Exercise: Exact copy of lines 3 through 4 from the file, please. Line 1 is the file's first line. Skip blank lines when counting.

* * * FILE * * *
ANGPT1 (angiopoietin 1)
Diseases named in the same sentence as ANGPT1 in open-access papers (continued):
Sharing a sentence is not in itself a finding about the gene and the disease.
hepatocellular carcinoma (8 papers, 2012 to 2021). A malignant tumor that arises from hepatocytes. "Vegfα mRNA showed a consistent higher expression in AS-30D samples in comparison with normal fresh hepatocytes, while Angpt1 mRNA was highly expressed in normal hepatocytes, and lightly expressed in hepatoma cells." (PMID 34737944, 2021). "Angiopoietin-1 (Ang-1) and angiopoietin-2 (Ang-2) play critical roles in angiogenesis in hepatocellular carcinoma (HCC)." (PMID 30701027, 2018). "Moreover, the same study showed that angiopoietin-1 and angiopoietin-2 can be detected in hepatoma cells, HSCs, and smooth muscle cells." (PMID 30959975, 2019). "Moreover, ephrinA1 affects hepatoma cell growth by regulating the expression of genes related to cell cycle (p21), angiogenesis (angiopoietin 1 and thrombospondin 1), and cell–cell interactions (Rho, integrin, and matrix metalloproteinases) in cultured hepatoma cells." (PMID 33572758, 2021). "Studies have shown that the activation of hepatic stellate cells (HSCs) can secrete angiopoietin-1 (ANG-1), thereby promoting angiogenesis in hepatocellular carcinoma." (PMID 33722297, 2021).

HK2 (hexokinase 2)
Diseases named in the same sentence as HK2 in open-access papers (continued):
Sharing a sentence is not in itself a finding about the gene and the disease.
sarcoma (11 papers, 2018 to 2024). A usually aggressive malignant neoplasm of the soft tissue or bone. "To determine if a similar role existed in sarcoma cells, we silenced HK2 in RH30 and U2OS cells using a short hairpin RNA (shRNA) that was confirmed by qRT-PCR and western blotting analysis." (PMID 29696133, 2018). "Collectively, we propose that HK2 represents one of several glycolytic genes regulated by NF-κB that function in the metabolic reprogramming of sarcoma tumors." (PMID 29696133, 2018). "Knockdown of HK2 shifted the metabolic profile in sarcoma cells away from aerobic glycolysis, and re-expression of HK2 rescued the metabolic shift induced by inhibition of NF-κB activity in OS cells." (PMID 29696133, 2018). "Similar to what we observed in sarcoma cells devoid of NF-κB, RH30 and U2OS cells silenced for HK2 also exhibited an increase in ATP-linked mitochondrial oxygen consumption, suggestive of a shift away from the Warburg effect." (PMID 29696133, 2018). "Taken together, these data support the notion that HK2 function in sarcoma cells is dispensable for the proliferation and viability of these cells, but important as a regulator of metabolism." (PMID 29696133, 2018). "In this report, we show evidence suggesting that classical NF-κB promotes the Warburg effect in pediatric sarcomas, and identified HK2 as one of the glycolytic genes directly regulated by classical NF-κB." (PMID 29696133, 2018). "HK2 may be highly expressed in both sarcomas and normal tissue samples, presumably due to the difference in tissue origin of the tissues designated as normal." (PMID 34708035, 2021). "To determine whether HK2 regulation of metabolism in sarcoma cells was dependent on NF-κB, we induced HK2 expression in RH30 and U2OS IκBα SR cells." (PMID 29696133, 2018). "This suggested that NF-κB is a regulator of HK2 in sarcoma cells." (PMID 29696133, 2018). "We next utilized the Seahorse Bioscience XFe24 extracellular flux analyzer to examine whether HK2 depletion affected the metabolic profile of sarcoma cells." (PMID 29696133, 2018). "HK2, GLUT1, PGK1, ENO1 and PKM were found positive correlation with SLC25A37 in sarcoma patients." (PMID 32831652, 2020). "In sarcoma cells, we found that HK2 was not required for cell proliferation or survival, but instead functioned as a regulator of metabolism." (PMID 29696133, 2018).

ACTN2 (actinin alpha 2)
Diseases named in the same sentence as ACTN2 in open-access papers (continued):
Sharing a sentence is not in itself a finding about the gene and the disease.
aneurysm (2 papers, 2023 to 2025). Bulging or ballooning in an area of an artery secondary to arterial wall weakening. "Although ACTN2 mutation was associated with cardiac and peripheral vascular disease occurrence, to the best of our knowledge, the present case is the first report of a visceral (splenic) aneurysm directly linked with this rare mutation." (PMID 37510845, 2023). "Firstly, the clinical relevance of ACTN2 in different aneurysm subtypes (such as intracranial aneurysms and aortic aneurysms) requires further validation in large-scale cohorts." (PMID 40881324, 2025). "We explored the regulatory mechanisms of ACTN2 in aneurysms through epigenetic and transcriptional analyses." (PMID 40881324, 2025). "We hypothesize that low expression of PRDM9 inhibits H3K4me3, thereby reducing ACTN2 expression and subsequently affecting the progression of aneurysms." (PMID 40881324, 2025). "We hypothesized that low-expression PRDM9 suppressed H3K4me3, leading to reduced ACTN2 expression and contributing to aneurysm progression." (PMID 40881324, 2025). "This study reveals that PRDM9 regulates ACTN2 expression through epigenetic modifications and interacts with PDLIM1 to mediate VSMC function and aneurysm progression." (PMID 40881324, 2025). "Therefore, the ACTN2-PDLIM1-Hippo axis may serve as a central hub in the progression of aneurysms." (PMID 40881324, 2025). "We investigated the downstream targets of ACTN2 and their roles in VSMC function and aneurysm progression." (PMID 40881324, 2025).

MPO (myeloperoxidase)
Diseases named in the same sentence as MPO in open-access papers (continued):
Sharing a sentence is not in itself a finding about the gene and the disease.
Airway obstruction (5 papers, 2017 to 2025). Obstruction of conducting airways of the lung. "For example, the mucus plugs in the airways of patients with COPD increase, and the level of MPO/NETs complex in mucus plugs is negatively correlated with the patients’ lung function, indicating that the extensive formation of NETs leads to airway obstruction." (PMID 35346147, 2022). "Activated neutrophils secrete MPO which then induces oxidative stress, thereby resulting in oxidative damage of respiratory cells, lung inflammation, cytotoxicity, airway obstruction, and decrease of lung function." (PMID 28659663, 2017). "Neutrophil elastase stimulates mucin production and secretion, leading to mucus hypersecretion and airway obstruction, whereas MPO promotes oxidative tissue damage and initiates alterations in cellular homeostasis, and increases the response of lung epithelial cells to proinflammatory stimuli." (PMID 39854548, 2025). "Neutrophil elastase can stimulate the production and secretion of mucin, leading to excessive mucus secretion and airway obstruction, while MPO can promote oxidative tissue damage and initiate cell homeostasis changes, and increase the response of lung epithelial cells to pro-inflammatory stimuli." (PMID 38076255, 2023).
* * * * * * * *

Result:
Sharing a sentence is not in itself a finding about the gene and the disease.
hepatocellular carcinoma (8 papers, 2012 to 2021). A malignant tumor that arises from hepatocytes. "Vegfα mRNA showed a consistent higher expression in AS-30D samples in comparison with normal fresh hepatocytes, while Angpt1 mRNA was highly expressed in normal hepatocytes, and lightly expressed in hepatoma cells." (PMID 34737944, 2021). "Angiopoietin-1 (Ang-1) and angiopoietin-2 (Ang-2) play critical roles in angiogenesis in hepatocellular carcinoma (HCC)." (PMID 30701027, 2018). "Moreover, the same study showed that angiopoietin-1 and angiopoietin-2 can be detected in hepatoma cells, HSCs, and smooth muscle cells." (PMID 30959975, 2019). "Moreover, ephrinA1 affects hepatoma cell growth by regulating the expression of genes related to cell cycle (p21), angiogenesis (angiopoietin 1 and thrombospondin 1), and cell–cell interactions (Rho, integrin, and matrix metalloproteinases) in cultured hepatoma cells." (PMID 33572758, 2021). "Studies have shown that the activation of hepatic stellate cells (HSCs) can secrete angiopoietin-1 (ANG-1), thereby promoting angiogenesis in hepatocellular carcinoma." (PMID 33722297, 2021).